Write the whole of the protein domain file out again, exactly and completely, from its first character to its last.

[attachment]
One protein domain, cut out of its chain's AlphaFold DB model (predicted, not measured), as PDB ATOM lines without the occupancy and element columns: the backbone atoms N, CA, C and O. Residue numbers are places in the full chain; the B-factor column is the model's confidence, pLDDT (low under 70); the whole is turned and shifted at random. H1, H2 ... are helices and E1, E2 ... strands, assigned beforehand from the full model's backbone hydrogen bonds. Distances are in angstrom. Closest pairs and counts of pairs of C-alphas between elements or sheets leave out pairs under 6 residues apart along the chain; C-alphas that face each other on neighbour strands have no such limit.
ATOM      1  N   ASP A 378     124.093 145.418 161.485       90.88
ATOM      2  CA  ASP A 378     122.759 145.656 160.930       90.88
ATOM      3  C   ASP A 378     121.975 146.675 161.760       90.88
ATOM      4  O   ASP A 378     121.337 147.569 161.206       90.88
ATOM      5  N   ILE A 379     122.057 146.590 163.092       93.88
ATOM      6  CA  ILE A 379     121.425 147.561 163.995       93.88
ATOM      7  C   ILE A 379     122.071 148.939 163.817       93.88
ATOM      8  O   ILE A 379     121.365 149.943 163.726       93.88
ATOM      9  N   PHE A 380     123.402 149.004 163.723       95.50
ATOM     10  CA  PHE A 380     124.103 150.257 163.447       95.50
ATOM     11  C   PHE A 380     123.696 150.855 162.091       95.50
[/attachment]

One protein domain, cut out of its chain's AlphaFold DB model (predicted, not measured), as PDB ATOM lines without the occupancy and element columns: the backbone atoms N, CA, C and O. Residue numbers are places in the full chain; the B-factor column is the model's confidence, pLDDT (low under 70); the whole is turned and shifted at random. H1, H2 ... are helices and E1, E2 ... strands, assigned beforehand from the full model's backbone hydrogen bonds. Distances are in angstrom. Closest pairs and counts of pairs of C-alphas between elements or sheets leave out pairs under 6 residues apart along the chain; C-alphas that face each other on neighbour strands have no such limit.
ATOM      1  N   ASP A 378     124.093 145.418 161.485       90.88
ATOM      2  CA  ASP A 378     122.759 145.656 160.930       90.88
ATOM      3  C   ASP A 378     121.975 146.675 161.760       90.88
ATOM      4  O   ASP A 378     121.337 147.569 161.206       90.88
ATOM      5  N   ILE A 379     122.057 146.590 163.092       93.88
ATOM      6  CA  ILE A 379     121.425 147.561 163.995       93.88
ATOM      7  C   ILE A 379     122.071 148.939 163.817       93.88
ATOM      8  O   ILE A 379     121.365 149.943 163.726       93.88
ATOM      9  N   PHE A 380     123.402 149.004 163.723       95.50
ATOM     10  CA  PHE A 380     124.103 150.257 163.447       95.50
ATOM     11  C   PHE A 380     123.696 150.855 162.091       95.50